Unified

How women are breathing new life into organized labor

Detroit teachers protest in front of Detroit Public Schools headquarters, causing 94 of the 97 Detroit school districts to close, on May 3, 2016 in Detroit, Michigan. (Photo by Bill Pugliano/Getty Images)

Nearly a century on from the pioneering unionization efforts of Mary “Mother Jones” Harris, women leaders — and especially women of color — have become the de facto leaders of organized labor in the United States.

In the fast-food industry, women have led strikes by McDonald’s workers in 10 cities to protest routine sexual harassment faced by women while on the job. Groups like Justice for Migrant Women are battling pervasive problems with sexual harassment and assault in the farm and domestic labor industries. And last year, more than 7,000 hotel workers organized by Unite Here, a labor union, went on strike to demand health care, better wages and protections against sexual harassment at work. Unite Here is mostly made up of women and people of color, a reality reflected in the number of women leading chants in the picket lines.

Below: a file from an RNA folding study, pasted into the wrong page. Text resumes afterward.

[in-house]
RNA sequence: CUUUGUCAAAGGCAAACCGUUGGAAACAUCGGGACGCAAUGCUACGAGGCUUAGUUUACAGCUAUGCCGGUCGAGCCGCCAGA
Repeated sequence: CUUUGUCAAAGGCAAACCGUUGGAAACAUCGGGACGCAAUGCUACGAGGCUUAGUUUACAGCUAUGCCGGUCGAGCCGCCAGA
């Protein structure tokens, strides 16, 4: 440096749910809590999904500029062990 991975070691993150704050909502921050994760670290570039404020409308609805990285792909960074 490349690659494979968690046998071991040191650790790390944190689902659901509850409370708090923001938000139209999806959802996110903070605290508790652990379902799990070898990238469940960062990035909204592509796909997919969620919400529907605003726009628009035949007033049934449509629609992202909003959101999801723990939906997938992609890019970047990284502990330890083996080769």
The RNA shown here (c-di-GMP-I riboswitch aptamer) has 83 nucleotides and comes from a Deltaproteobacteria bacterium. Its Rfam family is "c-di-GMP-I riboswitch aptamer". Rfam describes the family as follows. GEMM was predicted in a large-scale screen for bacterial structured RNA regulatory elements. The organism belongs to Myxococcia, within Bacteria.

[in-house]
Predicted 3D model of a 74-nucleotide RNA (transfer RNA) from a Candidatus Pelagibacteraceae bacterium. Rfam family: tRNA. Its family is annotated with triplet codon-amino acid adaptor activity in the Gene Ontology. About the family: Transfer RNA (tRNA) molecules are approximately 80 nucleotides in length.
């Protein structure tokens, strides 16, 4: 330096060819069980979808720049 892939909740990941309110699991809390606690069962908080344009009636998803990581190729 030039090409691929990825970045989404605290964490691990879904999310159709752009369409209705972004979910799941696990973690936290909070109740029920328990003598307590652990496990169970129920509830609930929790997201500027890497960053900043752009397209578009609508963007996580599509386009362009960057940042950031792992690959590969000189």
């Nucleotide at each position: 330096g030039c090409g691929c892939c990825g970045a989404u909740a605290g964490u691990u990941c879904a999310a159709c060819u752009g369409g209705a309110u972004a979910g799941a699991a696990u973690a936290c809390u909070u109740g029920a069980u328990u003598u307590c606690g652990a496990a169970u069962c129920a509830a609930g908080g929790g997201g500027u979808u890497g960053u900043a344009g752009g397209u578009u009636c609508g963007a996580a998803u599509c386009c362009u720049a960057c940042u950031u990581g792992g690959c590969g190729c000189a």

One of the most visible organized labor fights has been in the field of education, where teacher strikes protesting low wages and poor working conditions spread across the country last year. The movement, known as #RedforEd, gripped a number of Republican-controlled states that have repeatedly sought to defund their public education systems and limit teachers’ rights to collectively bargain. These efforts have continued into 2019, as strikes in Los Angeles, Oakland and Denver have earned national attention. The leaders for these strikes have overwhelmingly been women — not surprising, given that 77 percent of teachers in the U.S. are female.

Read the full story at the Washington Post.

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